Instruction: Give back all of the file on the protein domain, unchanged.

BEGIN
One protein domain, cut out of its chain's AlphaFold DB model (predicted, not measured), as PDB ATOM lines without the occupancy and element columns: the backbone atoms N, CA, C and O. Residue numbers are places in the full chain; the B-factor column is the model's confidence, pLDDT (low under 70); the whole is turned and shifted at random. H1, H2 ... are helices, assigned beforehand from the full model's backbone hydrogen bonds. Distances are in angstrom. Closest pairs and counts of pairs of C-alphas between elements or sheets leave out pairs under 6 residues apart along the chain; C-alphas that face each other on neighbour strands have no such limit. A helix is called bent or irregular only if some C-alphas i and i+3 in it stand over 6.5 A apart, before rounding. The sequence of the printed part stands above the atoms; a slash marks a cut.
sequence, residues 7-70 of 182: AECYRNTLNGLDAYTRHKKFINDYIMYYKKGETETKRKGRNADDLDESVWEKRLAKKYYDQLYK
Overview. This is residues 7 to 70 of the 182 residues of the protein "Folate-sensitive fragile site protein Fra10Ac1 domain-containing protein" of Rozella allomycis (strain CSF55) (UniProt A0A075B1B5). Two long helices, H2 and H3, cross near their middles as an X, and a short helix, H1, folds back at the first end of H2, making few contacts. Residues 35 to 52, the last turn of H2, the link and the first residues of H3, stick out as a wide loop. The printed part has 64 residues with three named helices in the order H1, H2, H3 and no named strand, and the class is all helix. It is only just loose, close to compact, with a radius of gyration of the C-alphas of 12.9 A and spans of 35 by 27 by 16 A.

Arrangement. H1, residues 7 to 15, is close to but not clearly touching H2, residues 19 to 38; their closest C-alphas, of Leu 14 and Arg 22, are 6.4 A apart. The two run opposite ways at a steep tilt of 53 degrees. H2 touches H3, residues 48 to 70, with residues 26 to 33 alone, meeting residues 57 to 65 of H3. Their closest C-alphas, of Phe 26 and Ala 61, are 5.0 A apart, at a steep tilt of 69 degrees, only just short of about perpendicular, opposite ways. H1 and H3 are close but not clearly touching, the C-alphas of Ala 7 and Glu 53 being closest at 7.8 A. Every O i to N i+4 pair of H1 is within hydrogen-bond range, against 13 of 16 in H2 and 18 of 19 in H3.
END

One protein domain, cut out of its chain's AlphaFold DB model (predicted, not measured), as PDB ATOM lines without the occupancy and element columns: the backbone atoms N, CA, C and O. Residue numbers are places in the full chain; the B-factor column is the model's confidence, pLDDT (low under 70); the whole is turned and shifted at random. H1, H2 ... are helices, assigned beforehand from the full model's backbone hydrogen bonds. Distances are in angstrom. Closest pairs and counts of pairs of C-alphas between elements or sheets leave out pairs under 6 residues apart along the chain; C-alphas that face each other on neighbour strands have no such limit. A helix is called bent or irregular only if some C-alphas i and i+3 in it stand over 6.5 A apart, before rounding. The sequence of the printed part stands above the atoms; a slash marks a cut.
sequence, residues 7-70 of 182: AECYRNTLNGLDAYTRHKKFINDYIMYYKKGETETKRKGRNADDLDESVWEKRLAKKYYDQLYK
Overview. This is residues 7 to 70 of the 182 residues of the protein "Folate-sensitive fragile site protein Fra10Ac1 domain-containing protein" of Rozella allomycis (strain CSF55) (UniProt A0A075B1B5). Two long helices, H2 and H3, cross near their middles as an X, and a short helix, H1, folds back at the first end of H2, making few contacts. Residues 35 to 52, the last turn of H2, the link and the first residues of H3, stick out as a wide loop. The printed part has 64 residues with three named helices in the order H1, H2, H3 and no named strand, and the class is all helix. It is only just loose, close to compact, with a radius of gyration of the C-alphas of 12.9 A and spans of 35 by 27 by 16 A.

Arrangement. H1, residues 7 to 15, is close to but not clearly touching H2, residues 19 to 38; their closest C-alphas, of Leu 14 and Arg 22, are 6.4 A apart. The two run opposite ways at a steep tilt of 53 degrees. H2 touches H3, residues 48 to 70, with residues 26 to 33 alone, meeting residues 57 to 65 of H3. Their closest C-alphas, of Phe 26 and Ala 61, are 5.0 A apart, at a steep tilt of 69 degrees, only just short of about perpendicular, opposite ways. H1 and H3 are close but not clearly touching, the C-alphas of Ala 7 and Glu 53 being closest at 7.8 A. Every O i to N i+4 pair of H1 is within hydrogen-bond range, against 13 of 16 in H2 and 18 of 19 in H3.